Group of students traveled to Falfurrias to help identify skeletal remains in a region that is known for its high number of missing immigrants.

 Every year hundreds of people disappear in an effort to cross to the US. The remains of some, are found and buried without knowing any details of their identity. A Group of 10 anthropology students from the University of San Marcos arrived in Falfurrias to participate in an exhumation project hoping to identify these human remains.

“There are no words… To lose your love is the worst thing in the world and to not know what’s happened to them. Death is hard enough, but to not have any answers is unimaginable. It means the world to be here.”

Molly Kaplan – Student

Once the remainder exhumed they will be transported to the University of San Marcos where genetic tests are performed to help identify these individuals.  On average this process takes 3 years, from the moment they find the remains to the time identify the person.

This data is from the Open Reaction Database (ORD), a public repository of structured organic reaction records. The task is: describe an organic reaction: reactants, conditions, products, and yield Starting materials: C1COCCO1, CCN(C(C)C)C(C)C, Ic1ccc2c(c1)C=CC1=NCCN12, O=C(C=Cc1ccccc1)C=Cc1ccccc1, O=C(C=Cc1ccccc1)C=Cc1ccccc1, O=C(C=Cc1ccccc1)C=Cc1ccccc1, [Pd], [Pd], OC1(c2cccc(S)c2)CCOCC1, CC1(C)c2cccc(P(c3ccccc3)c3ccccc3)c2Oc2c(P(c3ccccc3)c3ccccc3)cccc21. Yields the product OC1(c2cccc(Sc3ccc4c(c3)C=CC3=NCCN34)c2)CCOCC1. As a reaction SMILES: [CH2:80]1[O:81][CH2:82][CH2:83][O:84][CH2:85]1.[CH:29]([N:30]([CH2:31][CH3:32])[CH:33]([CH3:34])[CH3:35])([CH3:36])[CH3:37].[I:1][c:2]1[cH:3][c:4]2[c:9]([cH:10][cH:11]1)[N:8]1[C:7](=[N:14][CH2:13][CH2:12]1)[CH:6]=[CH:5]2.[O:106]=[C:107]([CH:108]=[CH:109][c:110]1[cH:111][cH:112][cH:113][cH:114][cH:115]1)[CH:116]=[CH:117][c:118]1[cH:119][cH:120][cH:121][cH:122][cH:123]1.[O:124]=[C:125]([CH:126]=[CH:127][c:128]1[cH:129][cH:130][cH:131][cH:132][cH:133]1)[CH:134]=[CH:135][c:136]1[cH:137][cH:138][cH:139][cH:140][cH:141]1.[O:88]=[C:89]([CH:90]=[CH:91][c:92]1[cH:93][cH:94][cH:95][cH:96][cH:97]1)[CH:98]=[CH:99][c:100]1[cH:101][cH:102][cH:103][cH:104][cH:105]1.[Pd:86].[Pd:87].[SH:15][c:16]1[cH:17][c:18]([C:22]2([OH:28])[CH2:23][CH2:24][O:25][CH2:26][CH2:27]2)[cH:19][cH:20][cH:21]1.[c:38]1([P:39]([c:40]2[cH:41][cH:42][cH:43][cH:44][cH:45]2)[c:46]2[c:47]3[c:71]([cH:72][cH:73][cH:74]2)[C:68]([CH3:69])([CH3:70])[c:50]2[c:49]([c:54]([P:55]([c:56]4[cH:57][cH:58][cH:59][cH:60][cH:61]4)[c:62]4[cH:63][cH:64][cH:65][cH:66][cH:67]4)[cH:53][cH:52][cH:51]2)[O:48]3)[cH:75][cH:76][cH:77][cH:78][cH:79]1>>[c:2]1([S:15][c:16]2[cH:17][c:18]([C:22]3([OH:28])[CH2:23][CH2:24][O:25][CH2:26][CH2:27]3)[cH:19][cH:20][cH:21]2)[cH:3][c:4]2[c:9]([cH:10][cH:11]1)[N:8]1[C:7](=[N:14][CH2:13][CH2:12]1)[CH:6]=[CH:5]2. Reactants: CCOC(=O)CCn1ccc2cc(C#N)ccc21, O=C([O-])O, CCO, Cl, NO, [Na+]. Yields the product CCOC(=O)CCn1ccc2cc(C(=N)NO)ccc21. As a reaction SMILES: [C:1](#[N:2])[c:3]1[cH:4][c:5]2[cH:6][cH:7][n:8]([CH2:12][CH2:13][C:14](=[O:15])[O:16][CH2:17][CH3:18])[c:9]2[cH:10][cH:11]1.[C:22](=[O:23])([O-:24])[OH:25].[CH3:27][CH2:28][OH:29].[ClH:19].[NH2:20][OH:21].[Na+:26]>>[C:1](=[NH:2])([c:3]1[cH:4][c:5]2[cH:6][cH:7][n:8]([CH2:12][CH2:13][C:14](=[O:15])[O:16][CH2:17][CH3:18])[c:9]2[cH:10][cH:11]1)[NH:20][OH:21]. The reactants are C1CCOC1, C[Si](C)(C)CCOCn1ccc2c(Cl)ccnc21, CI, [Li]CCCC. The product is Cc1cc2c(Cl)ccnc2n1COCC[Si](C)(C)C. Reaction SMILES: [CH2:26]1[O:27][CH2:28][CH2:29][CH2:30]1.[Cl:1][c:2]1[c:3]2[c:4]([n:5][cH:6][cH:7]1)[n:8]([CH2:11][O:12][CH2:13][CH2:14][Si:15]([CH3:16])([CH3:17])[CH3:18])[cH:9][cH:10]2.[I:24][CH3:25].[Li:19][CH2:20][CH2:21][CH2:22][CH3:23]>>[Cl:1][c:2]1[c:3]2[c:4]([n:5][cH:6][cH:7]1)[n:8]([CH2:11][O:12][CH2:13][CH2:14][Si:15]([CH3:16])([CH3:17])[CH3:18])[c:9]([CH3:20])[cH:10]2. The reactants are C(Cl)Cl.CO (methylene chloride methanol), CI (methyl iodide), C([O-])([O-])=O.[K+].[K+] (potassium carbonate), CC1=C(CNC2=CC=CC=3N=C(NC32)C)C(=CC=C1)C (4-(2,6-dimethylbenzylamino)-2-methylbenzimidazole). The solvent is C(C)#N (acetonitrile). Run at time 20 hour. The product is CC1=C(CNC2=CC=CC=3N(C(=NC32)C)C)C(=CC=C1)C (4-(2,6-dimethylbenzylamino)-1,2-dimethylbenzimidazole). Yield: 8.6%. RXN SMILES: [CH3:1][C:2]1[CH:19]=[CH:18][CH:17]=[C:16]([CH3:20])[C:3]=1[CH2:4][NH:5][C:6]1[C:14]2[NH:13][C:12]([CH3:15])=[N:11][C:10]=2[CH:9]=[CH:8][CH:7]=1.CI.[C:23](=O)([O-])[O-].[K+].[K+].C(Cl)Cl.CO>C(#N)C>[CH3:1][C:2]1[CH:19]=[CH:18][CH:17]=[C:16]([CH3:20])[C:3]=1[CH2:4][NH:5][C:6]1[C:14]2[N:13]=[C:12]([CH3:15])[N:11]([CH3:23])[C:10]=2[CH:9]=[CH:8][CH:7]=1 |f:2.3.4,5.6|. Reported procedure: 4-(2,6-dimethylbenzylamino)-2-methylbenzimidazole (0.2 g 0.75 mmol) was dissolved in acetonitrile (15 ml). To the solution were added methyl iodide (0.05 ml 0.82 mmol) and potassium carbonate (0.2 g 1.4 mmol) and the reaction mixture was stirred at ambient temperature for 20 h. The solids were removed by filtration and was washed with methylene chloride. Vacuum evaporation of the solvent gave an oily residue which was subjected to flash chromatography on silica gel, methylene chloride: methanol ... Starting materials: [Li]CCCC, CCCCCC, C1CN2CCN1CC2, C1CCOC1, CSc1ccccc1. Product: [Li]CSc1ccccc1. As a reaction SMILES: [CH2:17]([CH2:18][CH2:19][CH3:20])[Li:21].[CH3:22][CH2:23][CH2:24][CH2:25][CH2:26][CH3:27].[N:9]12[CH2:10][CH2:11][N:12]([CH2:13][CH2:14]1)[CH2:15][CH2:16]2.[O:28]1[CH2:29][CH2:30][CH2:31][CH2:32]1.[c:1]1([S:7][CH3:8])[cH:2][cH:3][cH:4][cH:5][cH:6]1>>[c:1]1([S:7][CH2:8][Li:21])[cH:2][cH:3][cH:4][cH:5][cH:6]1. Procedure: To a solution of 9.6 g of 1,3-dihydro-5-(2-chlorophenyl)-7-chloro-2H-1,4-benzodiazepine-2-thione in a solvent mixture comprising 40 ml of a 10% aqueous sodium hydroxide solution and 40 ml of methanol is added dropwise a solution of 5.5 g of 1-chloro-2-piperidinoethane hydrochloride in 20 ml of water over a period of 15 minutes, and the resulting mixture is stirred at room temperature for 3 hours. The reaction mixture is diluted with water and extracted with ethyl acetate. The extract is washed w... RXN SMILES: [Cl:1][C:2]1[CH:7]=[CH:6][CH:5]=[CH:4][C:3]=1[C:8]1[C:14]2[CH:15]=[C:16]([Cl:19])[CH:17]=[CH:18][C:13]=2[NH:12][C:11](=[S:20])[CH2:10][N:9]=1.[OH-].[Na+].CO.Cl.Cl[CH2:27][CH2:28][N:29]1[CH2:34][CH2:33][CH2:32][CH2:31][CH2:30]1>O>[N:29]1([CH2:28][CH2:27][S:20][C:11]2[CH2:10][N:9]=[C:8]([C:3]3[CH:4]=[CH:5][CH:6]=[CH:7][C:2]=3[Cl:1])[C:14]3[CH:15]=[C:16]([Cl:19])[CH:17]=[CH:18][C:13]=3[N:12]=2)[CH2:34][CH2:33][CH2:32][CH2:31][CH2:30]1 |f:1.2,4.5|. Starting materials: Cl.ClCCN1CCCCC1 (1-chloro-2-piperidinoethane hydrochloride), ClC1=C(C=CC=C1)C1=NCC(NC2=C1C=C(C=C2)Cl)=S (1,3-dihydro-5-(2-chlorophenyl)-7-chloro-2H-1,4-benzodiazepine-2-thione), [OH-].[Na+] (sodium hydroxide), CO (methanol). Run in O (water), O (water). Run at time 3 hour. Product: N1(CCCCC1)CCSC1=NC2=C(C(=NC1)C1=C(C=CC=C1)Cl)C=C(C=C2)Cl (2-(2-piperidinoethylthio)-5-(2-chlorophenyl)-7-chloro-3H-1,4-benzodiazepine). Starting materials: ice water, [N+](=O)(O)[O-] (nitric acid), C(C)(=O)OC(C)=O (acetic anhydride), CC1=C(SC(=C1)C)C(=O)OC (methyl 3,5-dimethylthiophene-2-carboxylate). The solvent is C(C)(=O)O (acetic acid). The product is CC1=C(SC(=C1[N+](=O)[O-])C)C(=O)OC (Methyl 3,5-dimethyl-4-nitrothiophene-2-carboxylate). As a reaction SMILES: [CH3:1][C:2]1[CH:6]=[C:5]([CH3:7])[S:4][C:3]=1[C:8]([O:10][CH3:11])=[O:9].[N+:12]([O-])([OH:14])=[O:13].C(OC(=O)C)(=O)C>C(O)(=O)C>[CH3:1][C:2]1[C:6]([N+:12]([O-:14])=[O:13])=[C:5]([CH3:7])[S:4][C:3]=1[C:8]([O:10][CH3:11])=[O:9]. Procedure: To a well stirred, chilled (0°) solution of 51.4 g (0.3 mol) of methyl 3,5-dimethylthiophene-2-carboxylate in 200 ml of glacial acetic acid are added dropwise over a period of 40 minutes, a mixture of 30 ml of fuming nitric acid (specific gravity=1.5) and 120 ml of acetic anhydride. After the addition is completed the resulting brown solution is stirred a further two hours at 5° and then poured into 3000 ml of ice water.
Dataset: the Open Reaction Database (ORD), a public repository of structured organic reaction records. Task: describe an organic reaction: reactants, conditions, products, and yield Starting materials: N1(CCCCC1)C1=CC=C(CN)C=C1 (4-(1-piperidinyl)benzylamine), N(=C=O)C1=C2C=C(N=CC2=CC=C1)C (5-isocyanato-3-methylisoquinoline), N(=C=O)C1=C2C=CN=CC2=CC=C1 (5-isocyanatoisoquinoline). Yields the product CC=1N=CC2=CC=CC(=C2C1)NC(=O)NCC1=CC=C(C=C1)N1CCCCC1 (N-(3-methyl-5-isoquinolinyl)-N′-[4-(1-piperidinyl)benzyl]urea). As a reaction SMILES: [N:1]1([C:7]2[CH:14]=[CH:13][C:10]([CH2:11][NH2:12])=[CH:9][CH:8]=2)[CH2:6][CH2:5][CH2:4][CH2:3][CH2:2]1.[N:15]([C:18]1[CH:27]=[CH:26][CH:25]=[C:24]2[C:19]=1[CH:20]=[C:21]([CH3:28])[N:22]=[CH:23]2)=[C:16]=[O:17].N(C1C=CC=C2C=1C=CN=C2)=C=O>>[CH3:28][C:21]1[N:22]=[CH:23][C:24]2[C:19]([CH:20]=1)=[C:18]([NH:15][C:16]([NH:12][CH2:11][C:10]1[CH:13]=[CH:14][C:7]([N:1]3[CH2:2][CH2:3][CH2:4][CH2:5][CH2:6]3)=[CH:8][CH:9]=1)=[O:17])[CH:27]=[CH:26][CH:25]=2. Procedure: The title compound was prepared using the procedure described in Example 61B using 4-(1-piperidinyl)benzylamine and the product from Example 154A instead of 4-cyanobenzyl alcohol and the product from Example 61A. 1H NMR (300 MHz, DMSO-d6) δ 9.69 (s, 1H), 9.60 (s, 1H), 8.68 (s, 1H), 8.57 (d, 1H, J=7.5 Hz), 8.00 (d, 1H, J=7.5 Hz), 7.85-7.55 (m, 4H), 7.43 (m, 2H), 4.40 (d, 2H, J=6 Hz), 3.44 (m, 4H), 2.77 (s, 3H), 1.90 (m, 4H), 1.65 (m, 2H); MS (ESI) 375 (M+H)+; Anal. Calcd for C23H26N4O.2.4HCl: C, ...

Eduardo Canales is the director of the South Texas Human Rights Center says they receive calls from all over the world from people looking for a loved one, lost in the Brooks County area. He says a requesting a court order to access to records of those who are buried in the cemetery to see how many bodies have been recovered can be difficult.

“We’re still trying to get through… in terms of joining their families of stuff and it’s very difficult right now with the political environment.”

Eduardo Canales

Since his project initiated 6 years ago, the remains for 230 people in Brooks County were found. 160 were exhumated from the Sacred Heart Cemetery in Falfurrias, and a total of 28 human remains have been identified so far.